By Philippe Adriaenssens
Seldom in the history of European integration have the EU’s political elites faced a crisis as complex and diverse as the current one. At critical times in the process of European integration, courageous leaders showed the way forward when they mustered the necessary audacity and vision. At the beginning of his eighth year in office, Commission President Barroso may finally have decided that it is time for a new breakthrough.
Back in the 1950s, the Committee around Paul-Henri Spaak elaborated the Rome Treaties in a bid to overcome the lingering euro-pessimism after the French ‘no’ to the European DefenCe Community. When the process of unification stalled again in the 1970s, Altiero Spinelli put it back on the rails with proposals to create a European Union and Jacques Delors drove forward the establishment of the single market in the 1990s.
President Barroso knows all too well that his name will not belong in the list of great European statesmen unless he makes a U-turn to leave a legacy worth mentioning in future history books,
Over the past decade, euro-optimism has steadily sunk to an all-time low. An entire generation of graduates and young professionals grew up never having been inspired by combative and self-assertive political leaders who are overtly and staunchly defending the European cause.
The protracted ratification of the Lisbon Treaty, the uncoordinated response to the turmoil in the financial markets, the piecemeal approach to Greece’s looming default and the uncertain outlook for the euro have dealt a serious blow to the Union’s image as well as the boldness of the Commission.
Time and again member states have tried to cure the symptoms but they consistently failed to craft strategic, long-term solutions. The increasing weight of intergovernmental bargaining in decision-making and the creeping come-back of nationalist tendencies led the EU Institutions into an existential crisis they did not cause themselves. Citizens’ trust and confidence in the EU is rapidly fading while third countries are increasingly questioning, if not mocking, its capacity to act.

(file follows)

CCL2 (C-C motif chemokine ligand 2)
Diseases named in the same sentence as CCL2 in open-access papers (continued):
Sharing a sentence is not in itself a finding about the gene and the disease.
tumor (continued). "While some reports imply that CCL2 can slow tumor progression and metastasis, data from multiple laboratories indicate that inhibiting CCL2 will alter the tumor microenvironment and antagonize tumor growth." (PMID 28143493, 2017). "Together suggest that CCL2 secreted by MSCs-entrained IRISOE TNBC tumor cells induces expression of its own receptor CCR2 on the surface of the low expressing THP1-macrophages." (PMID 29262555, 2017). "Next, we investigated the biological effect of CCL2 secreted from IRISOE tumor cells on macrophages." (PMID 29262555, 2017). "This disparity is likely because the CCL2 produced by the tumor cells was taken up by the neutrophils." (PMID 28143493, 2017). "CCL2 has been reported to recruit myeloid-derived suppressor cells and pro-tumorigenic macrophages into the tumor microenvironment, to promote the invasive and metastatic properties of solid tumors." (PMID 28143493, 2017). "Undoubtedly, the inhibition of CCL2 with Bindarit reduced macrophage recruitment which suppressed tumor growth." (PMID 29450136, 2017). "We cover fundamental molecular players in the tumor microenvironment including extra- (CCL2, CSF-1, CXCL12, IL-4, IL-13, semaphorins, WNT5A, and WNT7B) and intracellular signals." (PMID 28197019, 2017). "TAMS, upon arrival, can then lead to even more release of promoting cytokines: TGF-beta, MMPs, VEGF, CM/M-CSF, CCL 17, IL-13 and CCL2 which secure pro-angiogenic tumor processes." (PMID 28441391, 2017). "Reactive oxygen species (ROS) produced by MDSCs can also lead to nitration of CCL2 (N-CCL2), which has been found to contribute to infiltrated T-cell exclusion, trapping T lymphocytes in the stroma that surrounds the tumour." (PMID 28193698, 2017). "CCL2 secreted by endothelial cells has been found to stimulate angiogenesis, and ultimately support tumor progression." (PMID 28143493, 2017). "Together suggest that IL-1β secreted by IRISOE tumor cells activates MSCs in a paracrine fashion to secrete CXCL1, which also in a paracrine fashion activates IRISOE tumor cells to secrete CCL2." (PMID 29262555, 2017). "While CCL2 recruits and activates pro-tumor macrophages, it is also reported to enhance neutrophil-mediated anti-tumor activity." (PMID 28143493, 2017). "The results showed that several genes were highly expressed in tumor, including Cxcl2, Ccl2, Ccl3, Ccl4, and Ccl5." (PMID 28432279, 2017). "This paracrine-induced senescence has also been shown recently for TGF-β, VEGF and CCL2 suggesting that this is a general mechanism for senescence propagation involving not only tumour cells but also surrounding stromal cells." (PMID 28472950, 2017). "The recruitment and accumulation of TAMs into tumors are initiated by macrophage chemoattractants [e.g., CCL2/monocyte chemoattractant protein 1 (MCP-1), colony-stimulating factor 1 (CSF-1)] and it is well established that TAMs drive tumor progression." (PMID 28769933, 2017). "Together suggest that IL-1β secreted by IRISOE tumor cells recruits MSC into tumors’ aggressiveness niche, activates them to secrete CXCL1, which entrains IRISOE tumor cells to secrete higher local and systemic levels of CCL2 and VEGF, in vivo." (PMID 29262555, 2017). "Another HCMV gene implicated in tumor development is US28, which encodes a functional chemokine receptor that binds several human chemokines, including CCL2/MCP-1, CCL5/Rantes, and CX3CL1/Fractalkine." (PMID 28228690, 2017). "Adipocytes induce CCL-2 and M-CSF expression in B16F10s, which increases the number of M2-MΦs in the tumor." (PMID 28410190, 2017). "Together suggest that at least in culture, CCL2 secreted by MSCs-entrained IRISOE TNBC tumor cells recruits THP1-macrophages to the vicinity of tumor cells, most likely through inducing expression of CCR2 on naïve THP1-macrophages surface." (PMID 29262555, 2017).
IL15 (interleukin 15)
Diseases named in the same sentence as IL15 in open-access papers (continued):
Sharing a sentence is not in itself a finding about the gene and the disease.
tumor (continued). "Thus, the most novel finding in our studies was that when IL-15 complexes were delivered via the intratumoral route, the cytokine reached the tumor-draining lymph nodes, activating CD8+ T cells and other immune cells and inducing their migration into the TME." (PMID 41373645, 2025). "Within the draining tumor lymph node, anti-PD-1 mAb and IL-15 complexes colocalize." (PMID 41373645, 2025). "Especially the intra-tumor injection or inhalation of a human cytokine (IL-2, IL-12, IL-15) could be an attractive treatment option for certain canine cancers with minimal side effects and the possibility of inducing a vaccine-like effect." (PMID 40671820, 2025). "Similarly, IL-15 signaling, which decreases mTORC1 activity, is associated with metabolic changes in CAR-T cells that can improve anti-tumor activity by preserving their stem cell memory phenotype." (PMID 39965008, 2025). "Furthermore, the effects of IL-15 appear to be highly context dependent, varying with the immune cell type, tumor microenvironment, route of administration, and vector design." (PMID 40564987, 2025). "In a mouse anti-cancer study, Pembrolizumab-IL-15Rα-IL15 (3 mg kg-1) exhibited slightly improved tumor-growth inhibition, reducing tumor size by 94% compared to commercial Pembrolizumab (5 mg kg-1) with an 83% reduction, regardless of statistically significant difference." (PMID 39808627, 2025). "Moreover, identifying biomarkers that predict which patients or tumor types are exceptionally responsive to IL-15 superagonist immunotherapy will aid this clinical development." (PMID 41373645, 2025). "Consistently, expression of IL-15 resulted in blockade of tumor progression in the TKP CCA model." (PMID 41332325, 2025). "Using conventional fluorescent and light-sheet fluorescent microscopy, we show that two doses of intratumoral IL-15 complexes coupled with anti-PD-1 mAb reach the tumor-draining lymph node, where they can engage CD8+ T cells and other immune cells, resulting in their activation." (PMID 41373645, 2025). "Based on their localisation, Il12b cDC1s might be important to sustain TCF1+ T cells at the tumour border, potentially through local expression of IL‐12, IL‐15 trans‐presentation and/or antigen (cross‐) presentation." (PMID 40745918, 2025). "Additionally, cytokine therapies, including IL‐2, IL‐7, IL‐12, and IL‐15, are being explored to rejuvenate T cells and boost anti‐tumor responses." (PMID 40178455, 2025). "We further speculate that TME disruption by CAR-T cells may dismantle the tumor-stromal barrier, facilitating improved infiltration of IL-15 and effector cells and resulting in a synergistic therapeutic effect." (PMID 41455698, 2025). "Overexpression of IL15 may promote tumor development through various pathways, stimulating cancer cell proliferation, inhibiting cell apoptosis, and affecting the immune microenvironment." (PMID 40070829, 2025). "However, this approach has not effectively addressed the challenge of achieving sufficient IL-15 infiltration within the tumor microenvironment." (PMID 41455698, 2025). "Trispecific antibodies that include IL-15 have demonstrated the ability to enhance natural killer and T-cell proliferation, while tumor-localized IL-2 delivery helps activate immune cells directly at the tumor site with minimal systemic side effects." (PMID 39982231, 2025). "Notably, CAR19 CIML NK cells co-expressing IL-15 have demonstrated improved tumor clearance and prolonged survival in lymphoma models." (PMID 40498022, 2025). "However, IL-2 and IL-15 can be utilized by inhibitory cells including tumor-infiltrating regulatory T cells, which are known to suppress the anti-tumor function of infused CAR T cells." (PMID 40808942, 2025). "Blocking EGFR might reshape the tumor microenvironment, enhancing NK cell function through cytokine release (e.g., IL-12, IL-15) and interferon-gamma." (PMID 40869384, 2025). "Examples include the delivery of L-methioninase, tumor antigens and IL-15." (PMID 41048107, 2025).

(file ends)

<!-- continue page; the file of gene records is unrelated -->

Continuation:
The Commission, being the guarantor of the Treaties, seems to have realised that attack is the best form of defence against the member states in order to prevent the EU from breaking up.
Until now repeatedly accused of being the lap dog of the bigger member states, Barroso caught MEPs by surprise stressing the need for a ‘federalist moment’ in a previous Strasbourg speech and holding a passionate appeal for the community-method in his latest State of the Union.
He stands now at a turning point where he must choose between his usual, opportunistic approach that avoids confrontation with the member states or radically confronting them with the limitations of national short-sightedness.
Opening the doors to treaty changes and beefing up European economic governance will be decisive in allowing the EU survive its current challenges.
It remains to be seen to what extent the Commission will succeed in unifying the external representation of the euro area, increasing its own resources significantly (such as via a Financial Transaction Tax), accelerating the creation of a fiscal union and possibly boosting renewed cooperation in security and defence policy.
It is up to Barroso, his cabinet and the entire Commission to translate words into courageous actions until the next elections in 2014.
Only if he is successful in fighting against the current eurosceptic mood and inspiring politicians as well as citizens with a vision for the future will Barroso find a place in the gallery of European leaders that deserve to be remembered.
The writer is President of the Young European Federalists and a former Attaché at the Belgian Ministry of Foreign Affairs